Muhlenberg Students Continue Tradition of Independent Undergraduate Research
This summer, more than 50 Muhlenberg students are conducting independent faculty-mentored research in the arts, humanities and sciences.
Projects embody a diverse expanse of academic disciplines, including: music theory and history; the olfactory preferences and learning behavior of bumblebees; bird and amphibian stress ecology; learning and memory; prevalence of human pathogens in Lehigh Valley tick populations; and the impact of 1917 on American and American Jewish history.
Julia Burns '16 works with Dr. Amy Hark, associate professor of biology and the co-director of Muhlenberg's biochemistry program (pictured) and Dr. Elizabeth McCain, professor and department chair of biology, to study the role of certain genes on the development of tricomes, small hair-like appendages of plants.
Undergraduate research is a realized opportunity for Muhlenberg College students. These researchers have access to some of the top faculty in their field, and their findings often result in collaborative professional publications with their faculty mentors.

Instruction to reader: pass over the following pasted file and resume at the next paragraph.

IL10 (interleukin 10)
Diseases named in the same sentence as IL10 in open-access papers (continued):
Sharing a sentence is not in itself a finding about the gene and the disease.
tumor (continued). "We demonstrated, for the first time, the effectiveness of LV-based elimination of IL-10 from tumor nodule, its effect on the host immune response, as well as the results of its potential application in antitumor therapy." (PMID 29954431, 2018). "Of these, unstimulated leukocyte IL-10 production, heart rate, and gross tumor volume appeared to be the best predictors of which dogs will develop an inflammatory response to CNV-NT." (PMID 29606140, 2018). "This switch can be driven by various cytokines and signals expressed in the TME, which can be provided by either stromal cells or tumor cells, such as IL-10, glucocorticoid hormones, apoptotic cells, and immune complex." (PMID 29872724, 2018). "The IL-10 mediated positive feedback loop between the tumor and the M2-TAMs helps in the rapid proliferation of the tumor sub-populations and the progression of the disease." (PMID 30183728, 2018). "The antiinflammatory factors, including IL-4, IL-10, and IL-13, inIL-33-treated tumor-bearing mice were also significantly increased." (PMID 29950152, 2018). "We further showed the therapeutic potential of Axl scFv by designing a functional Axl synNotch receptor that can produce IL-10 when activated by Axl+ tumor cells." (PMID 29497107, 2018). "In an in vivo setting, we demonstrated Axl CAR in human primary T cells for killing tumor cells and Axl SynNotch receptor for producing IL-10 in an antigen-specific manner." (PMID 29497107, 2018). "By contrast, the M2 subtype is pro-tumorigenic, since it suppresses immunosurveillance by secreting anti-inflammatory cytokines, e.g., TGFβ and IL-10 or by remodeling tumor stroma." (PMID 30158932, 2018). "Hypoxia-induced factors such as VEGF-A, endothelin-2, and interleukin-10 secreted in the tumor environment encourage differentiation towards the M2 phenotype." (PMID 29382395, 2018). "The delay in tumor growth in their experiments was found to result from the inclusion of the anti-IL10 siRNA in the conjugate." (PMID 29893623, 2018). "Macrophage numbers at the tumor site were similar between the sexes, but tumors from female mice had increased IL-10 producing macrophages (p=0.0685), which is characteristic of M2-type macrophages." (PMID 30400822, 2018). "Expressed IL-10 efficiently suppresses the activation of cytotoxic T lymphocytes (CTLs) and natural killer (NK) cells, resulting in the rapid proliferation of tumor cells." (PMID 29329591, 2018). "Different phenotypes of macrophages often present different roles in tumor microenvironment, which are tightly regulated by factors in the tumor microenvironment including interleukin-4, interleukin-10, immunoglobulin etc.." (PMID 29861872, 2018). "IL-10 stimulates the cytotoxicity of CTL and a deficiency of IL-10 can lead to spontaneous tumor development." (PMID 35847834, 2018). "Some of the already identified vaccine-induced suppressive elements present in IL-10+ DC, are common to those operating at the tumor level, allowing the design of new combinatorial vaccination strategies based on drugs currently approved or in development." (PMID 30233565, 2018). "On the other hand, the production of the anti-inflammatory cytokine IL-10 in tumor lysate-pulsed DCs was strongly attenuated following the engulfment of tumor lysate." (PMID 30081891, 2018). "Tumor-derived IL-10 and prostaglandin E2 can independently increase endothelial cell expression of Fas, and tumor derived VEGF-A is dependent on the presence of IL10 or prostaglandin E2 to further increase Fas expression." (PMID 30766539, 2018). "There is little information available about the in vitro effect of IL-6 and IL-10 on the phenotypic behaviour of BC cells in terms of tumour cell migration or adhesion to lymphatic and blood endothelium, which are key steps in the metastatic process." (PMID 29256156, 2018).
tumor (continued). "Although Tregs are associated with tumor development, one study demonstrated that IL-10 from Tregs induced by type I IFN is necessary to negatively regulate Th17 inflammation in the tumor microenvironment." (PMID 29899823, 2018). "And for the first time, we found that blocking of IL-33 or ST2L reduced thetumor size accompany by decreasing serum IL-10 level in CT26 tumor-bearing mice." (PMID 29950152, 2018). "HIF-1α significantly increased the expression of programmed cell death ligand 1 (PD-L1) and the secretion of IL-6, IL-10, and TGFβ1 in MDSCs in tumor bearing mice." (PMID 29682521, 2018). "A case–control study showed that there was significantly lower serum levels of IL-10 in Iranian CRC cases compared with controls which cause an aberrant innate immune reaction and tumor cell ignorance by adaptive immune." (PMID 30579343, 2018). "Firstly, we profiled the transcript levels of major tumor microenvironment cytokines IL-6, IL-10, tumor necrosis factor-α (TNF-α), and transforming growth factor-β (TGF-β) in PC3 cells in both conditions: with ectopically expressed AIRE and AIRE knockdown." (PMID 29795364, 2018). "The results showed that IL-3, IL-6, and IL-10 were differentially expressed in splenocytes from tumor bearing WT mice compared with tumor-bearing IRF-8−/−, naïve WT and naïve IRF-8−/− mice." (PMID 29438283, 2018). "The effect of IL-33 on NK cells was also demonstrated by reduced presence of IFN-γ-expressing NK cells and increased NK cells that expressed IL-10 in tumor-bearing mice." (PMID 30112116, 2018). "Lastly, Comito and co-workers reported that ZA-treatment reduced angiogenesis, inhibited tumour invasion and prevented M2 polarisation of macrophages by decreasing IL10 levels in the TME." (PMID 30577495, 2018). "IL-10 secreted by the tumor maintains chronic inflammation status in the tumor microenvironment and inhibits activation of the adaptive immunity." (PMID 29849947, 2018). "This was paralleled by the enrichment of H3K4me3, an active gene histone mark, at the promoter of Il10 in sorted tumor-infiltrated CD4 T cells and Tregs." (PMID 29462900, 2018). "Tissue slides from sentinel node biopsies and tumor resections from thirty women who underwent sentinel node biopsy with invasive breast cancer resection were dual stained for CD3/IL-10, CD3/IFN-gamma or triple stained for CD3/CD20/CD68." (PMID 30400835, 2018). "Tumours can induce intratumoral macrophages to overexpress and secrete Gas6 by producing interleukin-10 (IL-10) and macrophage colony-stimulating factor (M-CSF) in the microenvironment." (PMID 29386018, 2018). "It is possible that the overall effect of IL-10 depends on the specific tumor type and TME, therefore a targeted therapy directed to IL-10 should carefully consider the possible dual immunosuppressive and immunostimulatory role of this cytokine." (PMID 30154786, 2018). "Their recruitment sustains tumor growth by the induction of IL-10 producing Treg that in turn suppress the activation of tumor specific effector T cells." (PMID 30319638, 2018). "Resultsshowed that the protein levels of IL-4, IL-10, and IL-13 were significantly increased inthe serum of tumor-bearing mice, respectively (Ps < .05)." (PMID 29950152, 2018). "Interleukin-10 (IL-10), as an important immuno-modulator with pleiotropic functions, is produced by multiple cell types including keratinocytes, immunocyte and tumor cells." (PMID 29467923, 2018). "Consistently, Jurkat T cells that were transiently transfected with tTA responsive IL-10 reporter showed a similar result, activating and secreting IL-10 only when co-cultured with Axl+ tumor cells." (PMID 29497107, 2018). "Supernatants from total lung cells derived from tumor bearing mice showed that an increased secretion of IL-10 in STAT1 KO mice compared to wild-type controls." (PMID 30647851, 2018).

Student researchers are granted a stipend and no-cost housing on campus throughout the duration of their projects. The research is made possible through grants from the National Institutes of Health, the National Science Foundation, Muhlenberg's Neuroscience Collaborative Research Program, the Faculty-Student Collaborative Research Grant from the Provost's Office, academic departments and scholarships funded by generous Muhlenberg alumni and supporters.
As part of the scholarly nature of research, students present their methods and findings in a series of weekly summer seminars, culminating in an annual poster session to the campus community each fall.
To learn more about student research and funding opportunities, visit Student Research and Scholarship.